Do We Actually Need JMS XA Transactions (two phase commit) ?

Common use of JMS is to consume messages from a queue or topic, process them using a database or EJB, then acknowledge / commit the message.

Say you are using WSO2 ESB to listen to messages in a queue of WSO2 MB and then you need to write those messages

1. Reliably - without any message loss
2. Without Duplication - records cannot be duplicated

One way to achieve this is to use message store, processor implementations inside ESB. Even that is possible if you are dealing with large volume of messages and you do not care on message order,  it is better if you can use raw JMS rather than using message store-processor implementation as it has to do lot of message conversions along the way.

As described in the post here you can use a JMS proxies in order to send messages and receive messages from queues or topics.

One might think JMS local transactions and using transaction mediator of ESB will solve the problem (with necessary configurations at Message Broker side to redeliver messages and acknowledgment wait times). But the issue would be they are independent two different transactions and not related to reach other. In our case if DB transaction failed JMS transaction should also fail.

But within ESB flow we can link above two as follows.

If all went well, 

1. db transaction will be committed using <transaction action="commit"/>.
2. JMS transaction will be committed automatically.

If DB transaction failed 

1. catch the soap fault (or for an endpoint timeout this will happen only when endpoint is suspended) and do <transaction action="rollback"/>
2. whenever you do above you should rollback the JMS transaction as well setting
"SET_ROLLBACK_ONLY" value="true" scope="axis2"/> 

Even it is possible to do above, there can be edge cases it can go wrong.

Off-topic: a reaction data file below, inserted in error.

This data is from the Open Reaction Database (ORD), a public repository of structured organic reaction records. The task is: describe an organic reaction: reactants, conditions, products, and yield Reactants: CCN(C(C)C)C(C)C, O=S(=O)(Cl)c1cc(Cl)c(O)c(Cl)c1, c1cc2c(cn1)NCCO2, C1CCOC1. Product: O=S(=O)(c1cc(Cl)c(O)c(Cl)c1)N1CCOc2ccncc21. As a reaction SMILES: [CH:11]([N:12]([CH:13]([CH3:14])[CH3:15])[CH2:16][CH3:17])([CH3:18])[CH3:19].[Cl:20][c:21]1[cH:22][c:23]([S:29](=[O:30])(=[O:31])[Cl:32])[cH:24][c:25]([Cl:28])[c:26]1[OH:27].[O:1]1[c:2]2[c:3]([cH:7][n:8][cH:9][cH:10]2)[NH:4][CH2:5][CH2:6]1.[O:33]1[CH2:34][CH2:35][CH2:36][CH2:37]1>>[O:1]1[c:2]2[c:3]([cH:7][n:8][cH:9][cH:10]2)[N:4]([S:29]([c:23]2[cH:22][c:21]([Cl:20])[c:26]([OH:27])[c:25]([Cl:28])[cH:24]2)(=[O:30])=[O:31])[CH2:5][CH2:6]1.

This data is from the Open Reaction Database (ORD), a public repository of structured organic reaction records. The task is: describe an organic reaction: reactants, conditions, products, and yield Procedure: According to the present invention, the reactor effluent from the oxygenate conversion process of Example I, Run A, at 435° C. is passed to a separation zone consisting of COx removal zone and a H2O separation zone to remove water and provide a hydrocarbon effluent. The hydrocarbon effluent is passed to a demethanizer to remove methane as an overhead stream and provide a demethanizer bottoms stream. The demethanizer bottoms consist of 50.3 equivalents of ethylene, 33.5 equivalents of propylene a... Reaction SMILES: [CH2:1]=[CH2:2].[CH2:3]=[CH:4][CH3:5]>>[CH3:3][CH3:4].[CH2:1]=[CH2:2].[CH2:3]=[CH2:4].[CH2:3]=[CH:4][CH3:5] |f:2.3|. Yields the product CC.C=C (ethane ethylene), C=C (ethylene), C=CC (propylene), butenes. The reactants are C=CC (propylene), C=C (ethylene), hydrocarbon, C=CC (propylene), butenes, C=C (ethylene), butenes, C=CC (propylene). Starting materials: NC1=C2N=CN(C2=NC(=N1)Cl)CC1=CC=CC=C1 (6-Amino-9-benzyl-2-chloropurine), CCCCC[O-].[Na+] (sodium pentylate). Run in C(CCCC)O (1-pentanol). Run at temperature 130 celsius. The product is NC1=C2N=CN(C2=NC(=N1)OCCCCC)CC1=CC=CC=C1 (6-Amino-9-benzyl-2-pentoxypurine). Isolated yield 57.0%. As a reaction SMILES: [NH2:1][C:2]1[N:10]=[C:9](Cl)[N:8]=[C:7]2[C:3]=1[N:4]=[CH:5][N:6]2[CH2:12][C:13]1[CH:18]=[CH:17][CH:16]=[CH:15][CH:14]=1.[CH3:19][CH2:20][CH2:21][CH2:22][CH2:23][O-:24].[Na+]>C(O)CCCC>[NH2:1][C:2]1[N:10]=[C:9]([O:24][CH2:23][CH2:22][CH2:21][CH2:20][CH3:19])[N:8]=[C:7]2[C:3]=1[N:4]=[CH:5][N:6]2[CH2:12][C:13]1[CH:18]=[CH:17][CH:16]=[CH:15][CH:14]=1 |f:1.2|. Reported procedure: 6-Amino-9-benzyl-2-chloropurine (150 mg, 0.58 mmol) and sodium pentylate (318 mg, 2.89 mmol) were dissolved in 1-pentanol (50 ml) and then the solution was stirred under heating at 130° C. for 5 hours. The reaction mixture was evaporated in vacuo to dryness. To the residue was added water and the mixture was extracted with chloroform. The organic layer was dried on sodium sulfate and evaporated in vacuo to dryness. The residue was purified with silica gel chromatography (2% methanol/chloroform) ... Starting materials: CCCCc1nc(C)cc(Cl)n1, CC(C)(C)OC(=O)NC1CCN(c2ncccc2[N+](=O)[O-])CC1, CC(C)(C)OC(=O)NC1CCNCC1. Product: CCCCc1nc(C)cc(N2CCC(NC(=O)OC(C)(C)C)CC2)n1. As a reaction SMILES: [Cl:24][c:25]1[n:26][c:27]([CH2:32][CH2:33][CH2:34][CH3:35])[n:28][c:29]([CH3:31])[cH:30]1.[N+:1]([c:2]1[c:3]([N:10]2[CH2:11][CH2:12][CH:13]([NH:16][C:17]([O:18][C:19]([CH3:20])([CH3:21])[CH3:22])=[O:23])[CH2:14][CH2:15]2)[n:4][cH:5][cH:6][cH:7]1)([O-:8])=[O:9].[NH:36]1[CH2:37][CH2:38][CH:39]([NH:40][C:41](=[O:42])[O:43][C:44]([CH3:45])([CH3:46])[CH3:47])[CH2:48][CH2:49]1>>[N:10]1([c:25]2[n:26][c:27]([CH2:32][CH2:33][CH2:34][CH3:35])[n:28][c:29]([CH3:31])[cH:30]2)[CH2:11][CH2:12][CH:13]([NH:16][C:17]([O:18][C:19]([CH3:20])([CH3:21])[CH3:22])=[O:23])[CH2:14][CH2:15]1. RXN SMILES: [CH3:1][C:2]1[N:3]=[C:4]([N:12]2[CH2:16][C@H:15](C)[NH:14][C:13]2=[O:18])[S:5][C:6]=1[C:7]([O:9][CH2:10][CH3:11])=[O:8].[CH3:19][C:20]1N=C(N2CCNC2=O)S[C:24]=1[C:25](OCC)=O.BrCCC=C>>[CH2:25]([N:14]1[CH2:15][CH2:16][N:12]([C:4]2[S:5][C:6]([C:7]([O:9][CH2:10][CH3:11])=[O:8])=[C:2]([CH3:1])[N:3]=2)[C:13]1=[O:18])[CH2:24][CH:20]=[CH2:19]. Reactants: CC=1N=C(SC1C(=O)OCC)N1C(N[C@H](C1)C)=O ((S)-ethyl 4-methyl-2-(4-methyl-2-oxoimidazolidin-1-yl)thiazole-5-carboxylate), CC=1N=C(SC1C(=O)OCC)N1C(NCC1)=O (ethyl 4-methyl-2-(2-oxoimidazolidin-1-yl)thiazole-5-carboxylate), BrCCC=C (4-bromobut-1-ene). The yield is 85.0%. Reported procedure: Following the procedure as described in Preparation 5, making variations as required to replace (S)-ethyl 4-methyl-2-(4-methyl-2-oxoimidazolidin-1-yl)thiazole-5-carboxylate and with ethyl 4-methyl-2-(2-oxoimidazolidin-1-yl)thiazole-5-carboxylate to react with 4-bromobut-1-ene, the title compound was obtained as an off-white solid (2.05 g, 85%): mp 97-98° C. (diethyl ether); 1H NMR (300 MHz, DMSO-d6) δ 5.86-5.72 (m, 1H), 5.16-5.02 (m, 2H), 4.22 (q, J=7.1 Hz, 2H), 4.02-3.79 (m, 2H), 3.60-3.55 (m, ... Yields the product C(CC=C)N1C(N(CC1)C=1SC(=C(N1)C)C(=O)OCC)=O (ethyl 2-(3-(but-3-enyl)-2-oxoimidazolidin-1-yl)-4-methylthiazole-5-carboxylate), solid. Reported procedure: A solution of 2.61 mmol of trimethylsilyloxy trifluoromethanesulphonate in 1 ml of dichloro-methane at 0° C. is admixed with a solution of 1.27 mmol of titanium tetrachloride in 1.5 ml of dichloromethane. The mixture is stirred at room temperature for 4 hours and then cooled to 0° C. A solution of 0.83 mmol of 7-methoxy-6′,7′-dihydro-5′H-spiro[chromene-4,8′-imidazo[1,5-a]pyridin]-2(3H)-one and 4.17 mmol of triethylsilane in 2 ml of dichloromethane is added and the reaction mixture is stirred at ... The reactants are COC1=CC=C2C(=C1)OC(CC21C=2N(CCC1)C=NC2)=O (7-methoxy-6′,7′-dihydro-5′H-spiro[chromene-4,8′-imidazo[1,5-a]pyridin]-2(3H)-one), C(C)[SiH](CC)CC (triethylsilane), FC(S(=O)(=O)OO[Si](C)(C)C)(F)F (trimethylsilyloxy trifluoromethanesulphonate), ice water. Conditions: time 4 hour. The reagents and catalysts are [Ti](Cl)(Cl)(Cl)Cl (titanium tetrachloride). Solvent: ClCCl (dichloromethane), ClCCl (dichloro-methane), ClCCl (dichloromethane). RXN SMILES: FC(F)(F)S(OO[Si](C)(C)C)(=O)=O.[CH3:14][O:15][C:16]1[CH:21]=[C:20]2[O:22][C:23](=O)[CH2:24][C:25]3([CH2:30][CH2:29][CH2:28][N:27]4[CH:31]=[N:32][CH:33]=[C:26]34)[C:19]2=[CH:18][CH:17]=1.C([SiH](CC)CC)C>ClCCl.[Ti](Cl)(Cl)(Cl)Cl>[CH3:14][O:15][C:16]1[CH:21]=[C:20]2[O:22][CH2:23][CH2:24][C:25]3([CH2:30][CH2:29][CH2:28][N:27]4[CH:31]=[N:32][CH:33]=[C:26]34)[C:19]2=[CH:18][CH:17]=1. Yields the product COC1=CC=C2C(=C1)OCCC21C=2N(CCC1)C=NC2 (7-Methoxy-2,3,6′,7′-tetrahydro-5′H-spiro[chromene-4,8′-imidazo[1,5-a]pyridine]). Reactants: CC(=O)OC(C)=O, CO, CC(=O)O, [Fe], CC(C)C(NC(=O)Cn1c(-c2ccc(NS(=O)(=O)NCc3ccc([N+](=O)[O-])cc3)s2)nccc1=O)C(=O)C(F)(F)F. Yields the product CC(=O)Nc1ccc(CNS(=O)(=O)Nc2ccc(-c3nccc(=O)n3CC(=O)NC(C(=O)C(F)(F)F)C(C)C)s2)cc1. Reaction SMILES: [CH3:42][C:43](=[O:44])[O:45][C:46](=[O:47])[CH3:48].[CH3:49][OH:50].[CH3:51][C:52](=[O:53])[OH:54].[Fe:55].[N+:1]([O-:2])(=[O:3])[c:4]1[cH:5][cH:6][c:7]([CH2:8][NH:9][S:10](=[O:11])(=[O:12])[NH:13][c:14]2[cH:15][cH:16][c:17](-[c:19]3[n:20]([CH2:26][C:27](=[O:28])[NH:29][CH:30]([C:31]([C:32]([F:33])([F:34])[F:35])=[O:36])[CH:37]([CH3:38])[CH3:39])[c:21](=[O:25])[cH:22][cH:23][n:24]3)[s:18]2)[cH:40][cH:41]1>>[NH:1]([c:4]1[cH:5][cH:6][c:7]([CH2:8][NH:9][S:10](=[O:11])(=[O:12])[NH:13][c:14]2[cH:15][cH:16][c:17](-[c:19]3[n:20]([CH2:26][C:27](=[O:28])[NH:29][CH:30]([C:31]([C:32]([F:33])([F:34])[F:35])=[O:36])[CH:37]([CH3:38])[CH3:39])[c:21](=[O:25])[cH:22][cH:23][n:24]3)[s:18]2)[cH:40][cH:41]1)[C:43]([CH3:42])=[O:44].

Proper way to deal with

Proper way to deal with above is distributed transactions. Transaction Mediator has been added to support the distributed transactions using Java transaction API(JTA). JTA allows applications to perform a distributed transaction, that is, transactions that access and update data on two or more networked computer resources (an example would be to have two databases or a database and a message queue such as JMS).

If you are using more than one resource; e.g. reading a JMS message and writing to a database, you really should use XA - its purpose is to provide atomic transactions for multiple transactional resources. For example there is a small window from when you complete updating the database and your changes are committed up to the point at which you commit/acknowledge the message; if there is a network/hardware/process failure inside that window, the message will be redelivered and you may end up processing duplicates.

Well, what is the problem?

The problem with XA is it can be a bit slow; as the XA protocol requires multiple syncs to disk to ensure it can always recover properly under every possible failure scenario. This adds significant cost (in terms of latency, performance, resources and complexity). Also quite a few EJB servers and databases don't actually properly support XA!

OK, then what is the suggestion?

So a good optimisation is to use regular JMS transactions - with no XA - and just perform some duplicate message detection in your code to check you have not already processed the message.

Or in pseudocode you could use something like the following...


try {
  if I have not processed this message successfully before {
    do some stuff in the database / with EJBs etc
    jdbc.commit() (unless auto-commit is enabled on the JDBC)
catch (Exception e) {

This leads to much better performance since you are not performing many slow syncs to disk (per transaction!) for the XA protocol. The only downside with this approach is it means you have to use some application specific logic to detect if you've processed the message before or not. However its quite common that you'll have some way of detecting this. e.g. if the message contains a purchase order and version; have you stored that purchase order and version in the database yet?
So provided the message has some kind of ID and version, you can often detect duplicates yourself and so not require to pay the performance cost of XA.

So you can use the Message.getJMSRedelivered() method (of cause, with WSO2 ESB you can inspect headers) to detect if a message has been redelivered and only if its been redelivered then perform the duplicate detection check.

Hasitha Hiranya

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